The Stroganov family had been prominent merchants since the 15th century, but rose to the ranks of the aristocracy only in the reign of Peter the Great, when the family was ennobled in thanks for considerable financial assistance to the Tsar's armies in the Great Northern War. The family was brought to national prominence by Baron Sergey Griogoryevich Stroganov in the reign of Empress Elizabeth, and by his son Count Alexander Sergeevich Stroganov, who was a leading St. Petersburg administrator and ended his life as President of the Academy of Arts and Director of the Imperial Public Library. It was the former who commissioned the building of the Stroganov Palace from Francesco Bartolomeo Rastrelli in 1752. The exteriors that he created were completed in 1754, and remain intact to this day, one of the most prominent masterpieces of late Baroque in St. Petersburg.
The most impressive interiors of the palace, however, are those created by Andrey Voronikhin, architect of the Kazan Cathedral, who was employed by Count Alexander Sergeevich in the 1790s and 1800s to remodel the interior decor in the neoclassical style (recent scholarship has contested that much of this work was done by Fyodor Demertsov). Many of these have now been restored and opened to the public as the State Rooms in the eastern enfilade of the building, among them the remarkably ornate Mineral Study, which housed Count Alexander's library and collection of precious stones and minerals, and the Picture Gallery, which was once home to his impressive art collection, including works by Rembrandt and Poussin. Restoration is ongoing in other parts of the palace.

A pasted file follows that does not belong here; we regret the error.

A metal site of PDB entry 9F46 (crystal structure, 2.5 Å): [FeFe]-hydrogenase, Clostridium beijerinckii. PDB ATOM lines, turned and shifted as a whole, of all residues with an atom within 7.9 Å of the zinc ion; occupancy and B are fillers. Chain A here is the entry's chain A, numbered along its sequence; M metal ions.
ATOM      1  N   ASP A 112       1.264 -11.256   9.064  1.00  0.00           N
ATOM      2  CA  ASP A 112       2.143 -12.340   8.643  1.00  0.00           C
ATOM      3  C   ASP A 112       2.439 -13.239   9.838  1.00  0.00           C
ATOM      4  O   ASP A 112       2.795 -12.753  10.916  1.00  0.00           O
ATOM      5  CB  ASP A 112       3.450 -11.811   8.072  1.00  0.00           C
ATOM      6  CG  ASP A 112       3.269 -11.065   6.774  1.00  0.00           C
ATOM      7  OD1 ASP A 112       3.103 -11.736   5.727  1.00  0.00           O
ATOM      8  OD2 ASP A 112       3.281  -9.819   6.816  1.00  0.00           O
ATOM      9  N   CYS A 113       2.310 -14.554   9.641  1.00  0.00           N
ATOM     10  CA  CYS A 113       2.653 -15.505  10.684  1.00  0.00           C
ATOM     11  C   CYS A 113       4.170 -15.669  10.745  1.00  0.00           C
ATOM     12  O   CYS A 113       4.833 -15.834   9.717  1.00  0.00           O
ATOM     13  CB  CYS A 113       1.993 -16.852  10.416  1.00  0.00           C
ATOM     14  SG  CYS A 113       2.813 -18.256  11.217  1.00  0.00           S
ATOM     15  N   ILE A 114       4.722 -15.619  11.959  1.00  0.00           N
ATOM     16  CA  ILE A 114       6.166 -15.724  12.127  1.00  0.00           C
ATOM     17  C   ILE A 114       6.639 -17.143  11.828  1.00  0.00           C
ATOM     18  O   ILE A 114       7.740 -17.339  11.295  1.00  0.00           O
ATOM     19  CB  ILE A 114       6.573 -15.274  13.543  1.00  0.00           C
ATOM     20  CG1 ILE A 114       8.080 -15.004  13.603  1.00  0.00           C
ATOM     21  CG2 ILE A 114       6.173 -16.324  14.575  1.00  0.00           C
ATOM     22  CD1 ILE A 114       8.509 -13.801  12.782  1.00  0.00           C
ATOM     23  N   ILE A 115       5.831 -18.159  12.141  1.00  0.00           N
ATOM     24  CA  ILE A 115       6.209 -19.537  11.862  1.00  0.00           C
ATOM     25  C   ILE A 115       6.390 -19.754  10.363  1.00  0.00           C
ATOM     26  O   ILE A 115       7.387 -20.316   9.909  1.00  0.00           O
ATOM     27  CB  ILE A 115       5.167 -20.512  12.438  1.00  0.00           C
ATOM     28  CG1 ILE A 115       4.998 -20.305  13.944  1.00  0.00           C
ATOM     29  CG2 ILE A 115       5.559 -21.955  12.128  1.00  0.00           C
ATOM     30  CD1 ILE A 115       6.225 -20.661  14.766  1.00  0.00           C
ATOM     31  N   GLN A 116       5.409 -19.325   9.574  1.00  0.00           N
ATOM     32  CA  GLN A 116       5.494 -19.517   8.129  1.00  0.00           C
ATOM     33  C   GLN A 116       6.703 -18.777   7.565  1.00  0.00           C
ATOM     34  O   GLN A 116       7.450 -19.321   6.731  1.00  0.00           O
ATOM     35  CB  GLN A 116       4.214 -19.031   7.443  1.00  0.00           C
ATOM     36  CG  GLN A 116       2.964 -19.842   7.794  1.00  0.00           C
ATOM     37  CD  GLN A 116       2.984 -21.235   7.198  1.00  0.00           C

The Stroganov Palace was nationalized in 1918, and originally operated as a Museum of Aristocratic Life. This, however, was closed in 1929, and the exhibits were handed over to the Hermitage. Other artifacts from the palace were passed to other Soviet museums or sold abroad. From then on the palace served as offices for various Soviet enterprises, including a botanical institute and as a ship-building research facility.
The building was passed by the government to the Russian Museum in 1988, and the Stroganov Palace has been the subject of intensive restoration work ever since. External restoration was completed in 2003, while the results of work on the interiors are now gradually being revealed.
|Address:||17, Nevsky Prospekt|
|Metro:||Nevsky Prospekt, Admiralteyskaya|